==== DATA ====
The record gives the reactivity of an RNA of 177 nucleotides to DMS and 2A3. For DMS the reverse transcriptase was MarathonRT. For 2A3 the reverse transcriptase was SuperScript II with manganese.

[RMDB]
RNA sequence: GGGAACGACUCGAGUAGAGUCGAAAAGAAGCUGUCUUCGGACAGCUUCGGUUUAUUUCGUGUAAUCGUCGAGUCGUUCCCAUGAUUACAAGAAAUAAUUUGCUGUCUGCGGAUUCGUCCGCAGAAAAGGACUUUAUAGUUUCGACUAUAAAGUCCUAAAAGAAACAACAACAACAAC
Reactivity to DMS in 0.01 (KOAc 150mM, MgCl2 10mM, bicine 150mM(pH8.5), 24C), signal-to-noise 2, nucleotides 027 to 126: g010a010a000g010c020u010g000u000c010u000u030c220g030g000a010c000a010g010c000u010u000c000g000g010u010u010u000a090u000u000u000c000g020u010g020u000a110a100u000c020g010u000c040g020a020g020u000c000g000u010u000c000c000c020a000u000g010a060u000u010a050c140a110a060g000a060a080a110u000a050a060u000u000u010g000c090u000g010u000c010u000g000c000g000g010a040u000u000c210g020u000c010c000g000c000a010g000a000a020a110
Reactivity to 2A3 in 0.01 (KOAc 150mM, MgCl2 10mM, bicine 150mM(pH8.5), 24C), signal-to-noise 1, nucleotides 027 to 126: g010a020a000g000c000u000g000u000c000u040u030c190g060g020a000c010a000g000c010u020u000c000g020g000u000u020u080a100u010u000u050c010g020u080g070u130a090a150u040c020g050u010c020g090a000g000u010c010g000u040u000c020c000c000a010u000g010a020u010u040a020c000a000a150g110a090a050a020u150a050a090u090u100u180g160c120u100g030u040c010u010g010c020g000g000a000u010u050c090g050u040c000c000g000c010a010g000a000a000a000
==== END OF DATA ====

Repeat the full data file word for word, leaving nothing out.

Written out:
The record gives the reactivity of an RNA of 177 nucleotides to DMS and 2A3. For DMS the reverse transcriptase was MarathonRT. For 2A3 the reverse transcriptase was SuperScript II with manganese.

[RMDB]
RNA sequence: GGGAACGACUCGAGUAGAGUCGAAAAGAAGCUGUCUUCGGACAGCUUCGGUUUAUUUCGUGUAAUCGUCGAGUCGUUCCCAUGAUUACAAGAAAUAAUUUGCUGUCUGCGGAUUCGUCCGCAGAAAAGGACUUUAUAGUUUCGACUAUAAAGUCCUAAAAGAAACAACAACAACAAC
Reactivity to DMS in 0.01 (KOAc 150mM, MgCl2 10mM, bicine 150mM(pH8.5), 24C), signal-to-noise 2, nucleotides 027 to 126: g010a010a000g010c020u010g000u000c010u000u030c220g030g000a010c000a010g010c000u010u000c000g000g010u010u010u000a090u000u000u000c000g020u010g020u000a110a100u000c020g010u000c040g020a020g020u000c000g000u010u000c000c000c020a000u000g010a060u000u010a050c140a110a060g000a060a080a110u000a050a060u000u000u010g000c090u000g010u000c010u000g000c000g000g010a040u000u000c210g020u000c010c000g000c000a010g000a000a020a110
Reactivity to 2A3 in 0.01 (KOAc 150mM, MgCl2 10mM, bicine 150mM(pH8.5), 24C), signal-to-noise 1, nucleotides 027 to 126: g010a020a000g000c000u000g000u000c000u040u030c190g060g020a000c010a000g000c010u020u000c000g020g000u000u020u080a100u010u000u050c010g020u080g070u130a090a150u040c020g050u010c020g090a000g000u010c010g000u040u000c020c000c000a010u000g010a020u010u040a020c000a000a150g110a090a050a020u150a050a090u090u100u180g160c120u100g030u040c010u010g010c020g000g000a000u010u050c090g050u040c000c000g000c010a010g000a000a000a000